Public Interest Journalism funded through NZ On Air
Award-winning Samoan Fashion Designer, Afa Ah Loo has proven time and again the endless possibilities of his talents.
From being a contestant on Project Runway, to styling Polynesian celebrities, meeting the late Queen of England, and featuring on global magazines, Afa takes on a new role for 2023 as co-founder of Utah’s first ever Pacific Fashion Show.
Pacific designers from across the globe will showcase the best of Oceania. Prepare yourself to be wowed by a taste of Polynesian infused evening gowns, kids and vintage wear and much more.
“This show is the first of the many, and it is only the launchpad for something big,” Afa says.
“We have huge plans for Utah Pacific Fashion (UPF). [We’re aiming] to provide education and resources for people to bridge the gap between our island nations and the fashion and arts industry here in the USA.”
Afa is excited to use tapa and traditional materials for the first time for UPF. He will intertwine modern fabrics such as silks, chiffons, and satins to create an island couture collection. His main inspiration are Polynesian women, with his mother at the heart of it all.
“My mom sewed growing up, so I grew up around her always creating and making things,” Afa says.
“While the kids were out playing rugby and volleyball, I was at home learning how to weave a fine mat from my mom or learning how to play the guitar from my dad.
“I guess you can say I grew up in a creative environment that sparked the creative interest in me.”
But with an interest in fashion comes with judgements and challenges. Being a straight male in a field dominated by women and members of the rainbow community, Afa’s sexuality was often questioned by those around him.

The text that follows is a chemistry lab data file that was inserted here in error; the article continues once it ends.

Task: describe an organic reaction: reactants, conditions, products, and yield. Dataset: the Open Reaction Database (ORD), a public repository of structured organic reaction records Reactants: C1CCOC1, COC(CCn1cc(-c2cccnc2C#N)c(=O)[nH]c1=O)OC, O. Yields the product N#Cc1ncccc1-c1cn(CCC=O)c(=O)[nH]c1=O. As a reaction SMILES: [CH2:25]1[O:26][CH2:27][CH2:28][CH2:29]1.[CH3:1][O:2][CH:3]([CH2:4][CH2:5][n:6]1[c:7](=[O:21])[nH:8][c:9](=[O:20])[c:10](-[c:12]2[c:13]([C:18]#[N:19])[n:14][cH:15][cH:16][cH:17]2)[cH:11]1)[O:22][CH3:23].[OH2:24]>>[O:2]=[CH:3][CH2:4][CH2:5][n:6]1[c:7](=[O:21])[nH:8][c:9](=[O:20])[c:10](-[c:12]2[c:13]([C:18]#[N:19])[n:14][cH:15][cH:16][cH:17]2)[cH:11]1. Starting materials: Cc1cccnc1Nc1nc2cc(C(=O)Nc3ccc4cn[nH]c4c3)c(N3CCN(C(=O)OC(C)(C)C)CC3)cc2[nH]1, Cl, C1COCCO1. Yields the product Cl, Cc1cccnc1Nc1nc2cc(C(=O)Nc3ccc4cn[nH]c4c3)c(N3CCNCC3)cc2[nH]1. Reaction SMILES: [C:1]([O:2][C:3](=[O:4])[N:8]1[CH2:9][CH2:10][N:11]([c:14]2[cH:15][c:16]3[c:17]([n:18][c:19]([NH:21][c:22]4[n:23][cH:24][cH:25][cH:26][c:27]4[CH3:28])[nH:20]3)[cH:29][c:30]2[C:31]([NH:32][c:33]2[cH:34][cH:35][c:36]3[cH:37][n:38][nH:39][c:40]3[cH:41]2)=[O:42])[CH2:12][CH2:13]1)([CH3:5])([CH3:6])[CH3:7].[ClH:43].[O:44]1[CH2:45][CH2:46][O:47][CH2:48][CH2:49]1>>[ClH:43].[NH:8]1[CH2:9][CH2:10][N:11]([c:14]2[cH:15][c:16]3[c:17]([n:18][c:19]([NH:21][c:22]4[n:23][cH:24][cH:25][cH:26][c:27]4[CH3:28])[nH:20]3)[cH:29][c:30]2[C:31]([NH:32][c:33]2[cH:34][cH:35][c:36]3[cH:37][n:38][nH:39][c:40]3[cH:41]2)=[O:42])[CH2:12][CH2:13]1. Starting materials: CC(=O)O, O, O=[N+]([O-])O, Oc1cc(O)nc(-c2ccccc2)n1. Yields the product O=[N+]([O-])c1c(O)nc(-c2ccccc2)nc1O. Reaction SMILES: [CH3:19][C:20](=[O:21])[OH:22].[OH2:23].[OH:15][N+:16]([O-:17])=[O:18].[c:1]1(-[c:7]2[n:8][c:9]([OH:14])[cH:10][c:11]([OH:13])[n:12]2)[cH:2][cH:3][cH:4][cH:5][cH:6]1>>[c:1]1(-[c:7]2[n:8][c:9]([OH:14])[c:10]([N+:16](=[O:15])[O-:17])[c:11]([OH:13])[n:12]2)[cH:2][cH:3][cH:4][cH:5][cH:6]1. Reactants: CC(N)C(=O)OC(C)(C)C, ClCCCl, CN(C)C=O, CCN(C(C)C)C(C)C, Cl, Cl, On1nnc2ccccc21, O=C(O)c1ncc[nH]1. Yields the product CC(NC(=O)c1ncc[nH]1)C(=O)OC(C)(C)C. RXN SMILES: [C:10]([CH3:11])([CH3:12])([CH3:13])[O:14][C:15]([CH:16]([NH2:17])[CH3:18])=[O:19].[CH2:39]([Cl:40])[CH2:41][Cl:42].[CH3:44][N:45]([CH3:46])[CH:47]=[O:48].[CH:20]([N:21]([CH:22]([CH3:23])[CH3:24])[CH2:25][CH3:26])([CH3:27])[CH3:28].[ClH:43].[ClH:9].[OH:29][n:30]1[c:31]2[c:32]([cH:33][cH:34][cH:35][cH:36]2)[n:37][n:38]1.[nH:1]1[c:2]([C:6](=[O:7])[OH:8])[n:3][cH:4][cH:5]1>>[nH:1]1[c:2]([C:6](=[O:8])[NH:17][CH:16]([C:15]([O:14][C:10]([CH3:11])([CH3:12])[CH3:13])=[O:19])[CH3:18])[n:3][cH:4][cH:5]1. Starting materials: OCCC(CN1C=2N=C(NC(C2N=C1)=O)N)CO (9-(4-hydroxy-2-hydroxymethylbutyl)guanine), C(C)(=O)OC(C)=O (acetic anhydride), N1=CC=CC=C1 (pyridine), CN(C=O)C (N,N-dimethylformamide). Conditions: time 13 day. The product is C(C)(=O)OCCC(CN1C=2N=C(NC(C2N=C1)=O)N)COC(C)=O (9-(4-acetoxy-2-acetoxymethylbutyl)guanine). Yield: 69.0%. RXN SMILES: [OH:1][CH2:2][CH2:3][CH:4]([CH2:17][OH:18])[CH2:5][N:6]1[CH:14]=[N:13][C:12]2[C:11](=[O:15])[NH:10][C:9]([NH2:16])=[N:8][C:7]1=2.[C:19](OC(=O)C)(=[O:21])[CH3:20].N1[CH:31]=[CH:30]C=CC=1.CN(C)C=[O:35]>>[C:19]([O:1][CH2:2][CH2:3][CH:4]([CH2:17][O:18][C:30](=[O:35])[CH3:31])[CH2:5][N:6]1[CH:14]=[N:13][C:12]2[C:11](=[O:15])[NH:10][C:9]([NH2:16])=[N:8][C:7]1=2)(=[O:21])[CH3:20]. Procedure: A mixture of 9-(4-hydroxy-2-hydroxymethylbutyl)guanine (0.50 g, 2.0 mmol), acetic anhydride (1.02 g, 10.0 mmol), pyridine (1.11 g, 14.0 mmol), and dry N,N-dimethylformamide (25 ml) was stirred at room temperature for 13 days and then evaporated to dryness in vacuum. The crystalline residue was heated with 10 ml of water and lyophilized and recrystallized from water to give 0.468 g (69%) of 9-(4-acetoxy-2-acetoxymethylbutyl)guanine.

“It’s a funny experience for sure. It’s very rare you see someone like me – a straight Samoan male in this space,” Afa says.
“But I have always lived by the saying ‘work hard in silence, let your success be your noise’. I hope that the youth in Samoa who have seen me, and my journey will feel that if I can do it, they can too.”
His advice for straight men who want to pursue a career in fashion is to “feel the fear and do it anyway.”
“At the end of the day, if I’m not living my best life, I’m not living a happy life. I know that it’s easier said than done but it is worth every minute.”
One of Afa’s unique skills that sets him apart from other fashion designers is his ability to sew in a short period of time. When Afa appeared on Project Runway’s Season 17, he was the fastest sewer on the show, and he often had extra time to help his fellow contestants.
Afa explains, “the way that I approach sewing is very different from the way the fashion industry usually approaches sewing.”
“The fashion world goes through a lot of steps to produce the perfectly fitted outfit i.e., draping, muslin fit, patterns and multiple fittings. But I work the way that I see women in Samoa work – fast and efficient. You measure the body, pin those measurements on to the fabric then cut and sew.”
Afa’s skill for quick sewing has been put to good use through his collaborations with Miss World Samoa contestant Latafale Auvaa and Polynesian singers Dinah Jane and Tenelle.
One of his favourite fast turnaround looks was for Tenelle for her semi-final performance on NBC’s American Song Contest.
“It was a length floor mermaid gown, with a high slit in the front, and an added mat, siapo and afa for some Samoan flavour. It was everything!”
Before reaching out to Tenelle, Afa noticed she wasn’t wearing any Samoan inspired looks for her performances which led him to create her finale and grand final outfits.
“Both of those times, I flew in the morning, measured her, went to the fabric district to get fabrics, then me and my sisters Jolene, Ofeira, Emme and Sharm worked on her looks for 10 hours straight,” he shares.
“Tenelle tried [her outfits] on the morning of her performance with no alterations needed and I flew back home the same day. I didn’t even see how her finale looked on her until I saw it on TV.”
Afa says that his career in fashion has truly blessed him to do what he loves. With the Utah Pacific Fashion show on the way, Afa and co-founders Benjamin Powell and Kalolaine Pahulu Rapp are excited to give back to their community.
“This is a space created by our people for our people, where they can come and show and appreciate our arts and culture,” Afa says. “It is the very first Pacific Island fashion show here in Utah and the first of this magnitude, so it is very significant.”
Utah Pacific Fashion Show kicks off Saturday July 29, at the Utah State Fairpark Grand Building in Salt Lake City.